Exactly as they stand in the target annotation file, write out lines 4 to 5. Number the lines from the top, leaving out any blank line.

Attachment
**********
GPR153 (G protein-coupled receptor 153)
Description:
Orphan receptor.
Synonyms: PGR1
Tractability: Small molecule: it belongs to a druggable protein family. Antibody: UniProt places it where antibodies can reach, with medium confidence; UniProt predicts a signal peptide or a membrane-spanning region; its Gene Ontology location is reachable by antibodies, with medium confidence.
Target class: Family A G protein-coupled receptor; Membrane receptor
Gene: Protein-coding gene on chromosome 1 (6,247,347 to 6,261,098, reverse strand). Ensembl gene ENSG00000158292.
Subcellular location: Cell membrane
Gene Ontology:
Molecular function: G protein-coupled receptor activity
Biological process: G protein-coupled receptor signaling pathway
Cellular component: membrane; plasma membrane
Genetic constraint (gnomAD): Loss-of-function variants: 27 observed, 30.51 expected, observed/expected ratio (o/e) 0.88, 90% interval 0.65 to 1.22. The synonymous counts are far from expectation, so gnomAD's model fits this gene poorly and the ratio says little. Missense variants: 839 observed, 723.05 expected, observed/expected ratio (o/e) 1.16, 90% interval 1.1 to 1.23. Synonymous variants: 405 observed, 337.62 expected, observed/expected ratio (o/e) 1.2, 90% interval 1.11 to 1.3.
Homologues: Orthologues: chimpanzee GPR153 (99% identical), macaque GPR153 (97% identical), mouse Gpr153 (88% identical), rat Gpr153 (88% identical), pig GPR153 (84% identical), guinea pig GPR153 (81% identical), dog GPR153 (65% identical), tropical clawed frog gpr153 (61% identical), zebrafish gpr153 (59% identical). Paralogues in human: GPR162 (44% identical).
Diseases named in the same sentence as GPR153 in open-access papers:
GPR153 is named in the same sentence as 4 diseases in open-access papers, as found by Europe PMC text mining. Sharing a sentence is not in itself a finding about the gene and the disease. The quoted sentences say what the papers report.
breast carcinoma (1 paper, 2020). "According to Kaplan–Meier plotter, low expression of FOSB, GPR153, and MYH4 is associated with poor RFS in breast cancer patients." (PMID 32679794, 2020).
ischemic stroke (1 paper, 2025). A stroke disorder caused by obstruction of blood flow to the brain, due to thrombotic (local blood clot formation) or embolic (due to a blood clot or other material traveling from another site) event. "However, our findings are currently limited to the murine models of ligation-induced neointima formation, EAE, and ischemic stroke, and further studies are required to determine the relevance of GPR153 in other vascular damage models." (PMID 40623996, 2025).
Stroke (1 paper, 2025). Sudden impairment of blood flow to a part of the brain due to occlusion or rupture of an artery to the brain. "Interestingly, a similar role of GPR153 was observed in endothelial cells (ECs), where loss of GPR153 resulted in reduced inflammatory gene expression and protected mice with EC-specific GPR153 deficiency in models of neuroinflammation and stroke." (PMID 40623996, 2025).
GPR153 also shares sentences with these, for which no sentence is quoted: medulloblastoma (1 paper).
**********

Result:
Synonyms: PGR1
Tractability: Small molecule: it belongs to a druggable protein family. Antibody: UniProt places it where antibodies can reach, with medium confidence; UniProt predicts a signal peptide or a membrane-spanning region; its Gene Ontology location is reachable by antibodies, with medium confidence.